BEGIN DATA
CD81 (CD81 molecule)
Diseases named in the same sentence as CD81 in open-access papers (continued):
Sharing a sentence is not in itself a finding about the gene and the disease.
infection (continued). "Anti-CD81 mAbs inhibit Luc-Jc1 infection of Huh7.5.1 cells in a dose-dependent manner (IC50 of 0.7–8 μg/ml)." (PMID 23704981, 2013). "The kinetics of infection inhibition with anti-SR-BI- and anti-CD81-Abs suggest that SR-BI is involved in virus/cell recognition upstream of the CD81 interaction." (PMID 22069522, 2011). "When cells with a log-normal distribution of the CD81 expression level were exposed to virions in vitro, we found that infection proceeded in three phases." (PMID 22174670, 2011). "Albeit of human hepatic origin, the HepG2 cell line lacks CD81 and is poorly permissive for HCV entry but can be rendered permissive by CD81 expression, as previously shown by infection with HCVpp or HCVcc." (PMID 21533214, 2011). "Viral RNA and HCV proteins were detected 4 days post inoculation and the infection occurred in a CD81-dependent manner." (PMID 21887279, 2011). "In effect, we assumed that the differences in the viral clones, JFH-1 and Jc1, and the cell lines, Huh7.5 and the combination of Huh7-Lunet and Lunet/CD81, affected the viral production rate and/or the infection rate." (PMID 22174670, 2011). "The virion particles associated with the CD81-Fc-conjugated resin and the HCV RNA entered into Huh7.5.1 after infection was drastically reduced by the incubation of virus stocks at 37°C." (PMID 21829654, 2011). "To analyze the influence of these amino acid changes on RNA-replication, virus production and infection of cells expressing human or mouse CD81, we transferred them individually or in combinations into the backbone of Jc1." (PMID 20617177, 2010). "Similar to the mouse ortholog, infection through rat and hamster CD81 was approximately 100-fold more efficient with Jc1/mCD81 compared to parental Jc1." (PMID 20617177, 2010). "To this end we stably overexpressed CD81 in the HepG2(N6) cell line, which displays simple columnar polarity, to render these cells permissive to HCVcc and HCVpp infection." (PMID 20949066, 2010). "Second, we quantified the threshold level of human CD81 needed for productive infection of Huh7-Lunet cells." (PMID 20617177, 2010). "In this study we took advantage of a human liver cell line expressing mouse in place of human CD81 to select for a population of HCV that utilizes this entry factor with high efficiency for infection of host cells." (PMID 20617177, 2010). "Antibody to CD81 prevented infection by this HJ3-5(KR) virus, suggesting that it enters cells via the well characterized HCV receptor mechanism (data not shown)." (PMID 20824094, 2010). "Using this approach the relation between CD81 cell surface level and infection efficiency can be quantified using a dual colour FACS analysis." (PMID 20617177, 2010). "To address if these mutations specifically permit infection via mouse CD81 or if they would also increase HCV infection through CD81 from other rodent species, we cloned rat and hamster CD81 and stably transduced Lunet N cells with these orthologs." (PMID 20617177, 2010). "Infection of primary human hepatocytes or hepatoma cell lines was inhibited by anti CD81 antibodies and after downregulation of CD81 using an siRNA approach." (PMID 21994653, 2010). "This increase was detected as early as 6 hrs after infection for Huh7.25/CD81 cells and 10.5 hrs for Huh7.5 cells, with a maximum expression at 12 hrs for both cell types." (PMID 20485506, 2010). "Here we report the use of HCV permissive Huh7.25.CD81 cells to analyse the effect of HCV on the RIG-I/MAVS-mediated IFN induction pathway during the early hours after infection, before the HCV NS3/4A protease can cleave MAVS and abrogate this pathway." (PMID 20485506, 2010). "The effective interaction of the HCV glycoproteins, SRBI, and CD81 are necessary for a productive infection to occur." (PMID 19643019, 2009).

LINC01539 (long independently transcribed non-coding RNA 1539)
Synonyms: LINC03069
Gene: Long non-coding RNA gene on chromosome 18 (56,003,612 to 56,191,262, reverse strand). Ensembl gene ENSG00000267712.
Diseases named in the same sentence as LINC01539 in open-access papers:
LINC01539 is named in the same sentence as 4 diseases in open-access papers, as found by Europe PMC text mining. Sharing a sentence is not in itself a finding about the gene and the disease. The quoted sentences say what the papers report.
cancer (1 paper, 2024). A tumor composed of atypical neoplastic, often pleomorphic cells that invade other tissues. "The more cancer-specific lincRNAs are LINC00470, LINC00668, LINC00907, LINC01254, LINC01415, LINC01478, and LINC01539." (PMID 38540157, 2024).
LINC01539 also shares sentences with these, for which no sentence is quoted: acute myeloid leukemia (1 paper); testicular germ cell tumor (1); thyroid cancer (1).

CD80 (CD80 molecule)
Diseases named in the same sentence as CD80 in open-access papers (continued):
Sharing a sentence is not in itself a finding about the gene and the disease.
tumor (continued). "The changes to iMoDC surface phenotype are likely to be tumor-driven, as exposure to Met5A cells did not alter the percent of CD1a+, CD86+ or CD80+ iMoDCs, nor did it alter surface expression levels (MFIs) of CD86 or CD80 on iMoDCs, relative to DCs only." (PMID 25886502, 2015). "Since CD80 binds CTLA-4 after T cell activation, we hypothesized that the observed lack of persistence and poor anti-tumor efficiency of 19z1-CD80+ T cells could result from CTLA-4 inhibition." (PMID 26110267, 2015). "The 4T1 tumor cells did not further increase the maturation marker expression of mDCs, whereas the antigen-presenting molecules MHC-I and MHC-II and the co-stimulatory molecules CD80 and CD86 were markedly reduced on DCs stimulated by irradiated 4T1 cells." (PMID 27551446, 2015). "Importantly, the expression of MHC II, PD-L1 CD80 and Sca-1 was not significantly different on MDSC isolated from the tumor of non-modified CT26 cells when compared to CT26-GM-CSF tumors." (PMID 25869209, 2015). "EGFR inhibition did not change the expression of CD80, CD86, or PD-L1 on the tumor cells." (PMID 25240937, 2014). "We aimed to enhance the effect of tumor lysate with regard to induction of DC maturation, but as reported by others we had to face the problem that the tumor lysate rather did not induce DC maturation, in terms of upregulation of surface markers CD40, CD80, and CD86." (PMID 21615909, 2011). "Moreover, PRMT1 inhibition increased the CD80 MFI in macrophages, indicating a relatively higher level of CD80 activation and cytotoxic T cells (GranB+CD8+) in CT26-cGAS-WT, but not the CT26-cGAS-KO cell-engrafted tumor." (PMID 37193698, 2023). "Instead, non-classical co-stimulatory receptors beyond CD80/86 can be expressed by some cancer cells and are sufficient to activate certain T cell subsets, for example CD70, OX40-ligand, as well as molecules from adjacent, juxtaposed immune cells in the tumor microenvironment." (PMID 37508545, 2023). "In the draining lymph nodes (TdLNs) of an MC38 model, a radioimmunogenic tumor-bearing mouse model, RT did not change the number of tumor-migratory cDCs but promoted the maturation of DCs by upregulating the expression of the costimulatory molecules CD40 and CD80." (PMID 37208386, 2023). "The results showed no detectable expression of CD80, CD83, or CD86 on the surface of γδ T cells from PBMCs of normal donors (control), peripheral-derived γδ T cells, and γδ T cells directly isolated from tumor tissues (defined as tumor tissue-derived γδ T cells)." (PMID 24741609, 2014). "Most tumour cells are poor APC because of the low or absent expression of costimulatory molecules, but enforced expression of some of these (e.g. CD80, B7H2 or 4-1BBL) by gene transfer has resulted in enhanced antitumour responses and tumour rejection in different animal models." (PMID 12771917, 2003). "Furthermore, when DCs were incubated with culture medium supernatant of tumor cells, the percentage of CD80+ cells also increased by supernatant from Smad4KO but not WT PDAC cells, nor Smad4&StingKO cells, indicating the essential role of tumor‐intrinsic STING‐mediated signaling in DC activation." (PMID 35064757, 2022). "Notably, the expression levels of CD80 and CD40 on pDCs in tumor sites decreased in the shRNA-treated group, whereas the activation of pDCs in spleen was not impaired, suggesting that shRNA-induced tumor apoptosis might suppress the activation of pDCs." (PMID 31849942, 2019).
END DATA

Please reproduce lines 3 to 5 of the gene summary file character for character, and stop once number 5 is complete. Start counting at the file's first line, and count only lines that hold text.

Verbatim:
Sharing a sentence is not in itself a finding about the gene and the disease.
infection (continued). "Anti-CD81 mAbs inhibit Luc-Jc1 infection of Huh7.5.1 cells in a dose-dependent manner (IC50 of 0.7–8 μg/ml)." (PMID 23704981, 2013). "The kinetics of infection inhibition with anti-SR-BI- and anti-CD81-Abs suggest that SR-BI is involved in virus/cell recognition upstream of the CD81 interaction." (PMID 22069522, 2011). "When cells with a log-normal distribution of the CD81 expression level were exposed to virions in vitro, we found that infection proceeded in three phases." (PMID 22174670, 2011). "Albeit of human hepatic origin, the HepG2 cell line lacks CD81 and is poorly permissive for HCV entry but can be rendered permissive by CD81 expression, as previously shown by infection with HCVpp or HCVcc." (PMID 21533214, 2011). "Viral RNA and HCV proteins were detected 4 days post inoculation and the infection occurred in a CD81-dependent manner." (PMID 21887279, 2011). "In effect, we assumed that the differences in the viral clones, JFH-1 and Jc1, and the cell lines, Huh7.5 and the combination of Huh7-Lunet and Lunet/CD81, affected the viral production rate and/or the infection rate." (PMID 22174670, 2011). "The virion particles associated with the CD81-Fc-conjugated resin and the HCV RNA entered into Huh7.5.1 after infection was drastically reduced by the incubation of virus stocks at 37°C." (PMID 21829654, 2011). "To analyze the influence of these amino acid changes on RNA-replication, virus production and infection of cells expressing human or mouse CD81, we transferred them individually or in combinations into the backbone of Jc1." (PMID 20617177, 2010). "Similar to the mouse ortholog, infection through rat and hamster CD81 was approximately 100-fold more efficient with Jc1/mCD81 compared to parental Jc1." (PMID 20617177, 2010). "To this end we stably overexpressed CD81 in the HepG2(N6) cell line, which displays simple columnar polarity, to render these cells permissive to HCVcc and HCVpp infection." (PMID 20949066, 2010). "Second, we quantified the threshold level of human CD81 needed for productive infection of Huh7-Lunet cells." (PMID 20617177, 2010). "In this study we took advantage of a human liver cell line expressing mouse in place of human CD81 to select for a population of HCV that utilizes this entry factor with high efficiency for infection of host cells." (PMID 20617177, 2010). "Antibody to CD81 prevented infection by this HJ3-5(KR) virus, suggesting that it enters cells via the well characterized HCV receptor mechanism (data not shown)." (PMID 20824094, 2010). "Using this approach the relation between CD81 cell surface level and infection efficiency can be quantified using a dual colour FACS analysis." (PMID 20617177, 2010). "To address if these mutations specifically permit infection via mouse CD81 or if they would also increase HCV infection through CD81 from other rodent species, we cloned rat and hamster CD81 and stably transduced Lunet N cells with these orthologs." (PMID 20617177, 2010). "Infection of primary human hepatocytes or hepatoma cell lines was inhibited by anti CD81 antibodies and after downregulation of CD81 using an siRNA approach." (PMID 21994653, 2010). "This increase was detected as early as 6 hrs after infection for Huh7.25/CD81 cells and 10.5 hrs for Huh7.5 cells, with a maximum expression at 12 hrs for both cell types." (PMID 20485506, 2010). "Here we report the use of HCV permissive Huh7.25.CD81 cells to analyse the effect of HCV on the RIG-I/MAVS-mediated IFN induction pathway during the early hours after infection, before the HCV NS3/4A protease can cleave MAVS and abrogate this pathway." (PMID 20485506, 2010). "The effective interaction of the HCV glycoproteins, SRBI, and CD81 are necessary for a productive infection to occur." (PMID 19643019, 2009).

LINC01539 (long independently transcribed non-coding RNA 1539)